At my first ever Pride, it pissed it down. I was in my late teens, and central London was one big (PG-rated) gay sauna. My hair frizzed, which would usually make me self-conscious, but no one there – queuing for the portaloos in Soho Square, or day-drinking outside the Angus Steakhouse – seemed self-conscious about anything. Self-consciousness was passé there. So, for a blissful few hours, I decided to be a proud lesbian.
A lot has changed since then, queer rights-wise. My personal pride came and went. The Equality Act was introduced, same-sex marriage came in 2013, Prince William appeared on the cover of Attitude, and increasingly, every corporation from Barclays to BAE Systems is desperate to show off (in Pride Month at least) their queer-friendly credentials. At the same time, this year – the 50th anniversary of the UK’s first official Pride march – there’s something rancid in the air. In May, the UK lost its top-ten ranking on Ilga-Europe’s “Rainbow Europe” LGBTQ-friendly list. Which is a surprise to literally no queer person who’s been keeping half an eye on the news. In 2021, monthly reports of homophobic and transphobic hate crime rose by more than one and a half times between May and August. Attacks on trans people in the mainstream media have become obsessive and unhinged.
In the US, the scrapping of abortion rights has led to some cries of “queers are next” from those who have clearly been ignoring years of trans rights erosion. Closer to home, the recent mass shooting at a gay bar in Oslo has badly shaken the community’s sense of security. So, half a century old, Pride feels simultaneously crucial and pointless. Pride is middle-aged now: out of touch, but well-meaning. It has traded in righteous fury for so much rainbow merchandise that the Pride flag has lost its original meaning. It might as well be a “live, laugh, love” decal on your aunt’s kitchen wall. At the same time, what a thing it is that more than a million people will likely show up for this weekend’s London Pride. They will show up both in spite and because of it being such a godawful, scary time to be queer.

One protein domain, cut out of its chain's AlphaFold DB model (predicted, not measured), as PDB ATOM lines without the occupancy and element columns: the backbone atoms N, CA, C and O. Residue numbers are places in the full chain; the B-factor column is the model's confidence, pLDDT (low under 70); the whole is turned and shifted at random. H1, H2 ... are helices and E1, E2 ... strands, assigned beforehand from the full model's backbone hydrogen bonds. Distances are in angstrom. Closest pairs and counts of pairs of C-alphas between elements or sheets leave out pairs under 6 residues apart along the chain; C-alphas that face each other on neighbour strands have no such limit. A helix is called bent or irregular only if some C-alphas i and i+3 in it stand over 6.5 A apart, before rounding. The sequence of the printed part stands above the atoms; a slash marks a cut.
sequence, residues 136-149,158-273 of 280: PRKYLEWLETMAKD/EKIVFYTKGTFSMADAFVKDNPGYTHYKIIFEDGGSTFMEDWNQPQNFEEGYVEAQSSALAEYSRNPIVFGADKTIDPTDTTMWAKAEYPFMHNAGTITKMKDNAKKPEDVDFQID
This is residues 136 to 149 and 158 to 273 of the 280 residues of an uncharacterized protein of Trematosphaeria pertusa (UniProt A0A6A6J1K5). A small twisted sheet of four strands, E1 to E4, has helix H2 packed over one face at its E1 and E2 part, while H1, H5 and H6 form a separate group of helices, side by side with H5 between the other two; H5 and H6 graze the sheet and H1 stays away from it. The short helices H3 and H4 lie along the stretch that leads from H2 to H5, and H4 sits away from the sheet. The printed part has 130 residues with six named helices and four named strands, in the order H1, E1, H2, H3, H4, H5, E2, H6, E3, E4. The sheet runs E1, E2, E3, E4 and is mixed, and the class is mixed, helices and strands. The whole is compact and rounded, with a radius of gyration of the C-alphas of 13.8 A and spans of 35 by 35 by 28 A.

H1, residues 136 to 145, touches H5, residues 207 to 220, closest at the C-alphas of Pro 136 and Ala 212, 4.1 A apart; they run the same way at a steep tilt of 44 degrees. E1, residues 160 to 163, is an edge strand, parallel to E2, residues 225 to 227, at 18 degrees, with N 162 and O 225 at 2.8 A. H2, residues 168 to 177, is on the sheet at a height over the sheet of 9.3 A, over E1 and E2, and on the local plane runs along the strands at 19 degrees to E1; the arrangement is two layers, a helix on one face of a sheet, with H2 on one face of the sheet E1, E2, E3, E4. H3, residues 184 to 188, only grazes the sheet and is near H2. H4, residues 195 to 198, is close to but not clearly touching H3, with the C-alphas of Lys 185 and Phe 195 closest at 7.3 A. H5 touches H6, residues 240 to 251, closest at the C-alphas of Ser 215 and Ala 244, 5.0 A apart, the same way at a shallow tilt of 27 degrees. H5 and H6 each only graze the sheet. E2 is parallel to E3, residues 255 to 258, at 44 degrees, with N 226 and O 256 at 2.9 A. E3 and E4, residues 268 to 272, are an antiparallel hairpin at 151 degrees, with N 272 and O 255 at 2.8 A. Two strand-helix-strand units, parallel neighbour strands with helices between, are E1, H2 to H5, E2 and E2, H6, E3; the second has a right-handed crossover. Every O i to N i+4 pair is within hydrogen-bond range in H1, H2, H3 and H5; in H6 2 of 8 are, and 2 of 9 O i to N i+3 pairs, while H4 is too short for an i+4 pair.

In no small part, it’s a decade of Conservative rule that’s done a number on LGBTQ life in the UK. The centre right, which at the very least brought in same-sex marriage, has been replaced by an increasingly far-right government, led by a man who once called gay men “tank-topped bumboys”. Senior Tory MPs are openly transphobic, and the government has refused to make provisions for trans people in the long-awaited ban on conversion therapy. Meanwhile, we’re led by people whose hope of re-election relies almost entirely on firing up the culture wars. The Boris Johnson cult of personality is not dissimilar to Donald Trump’s, in so far as it is actively emboldening bigots, and will probably continue to do so whatever the result of the next general election. Things are looking bleak.
In 2022, Pride may well feel like it has hit a (rainbow-painted) brick wall. But taking it for granted would be dangerous.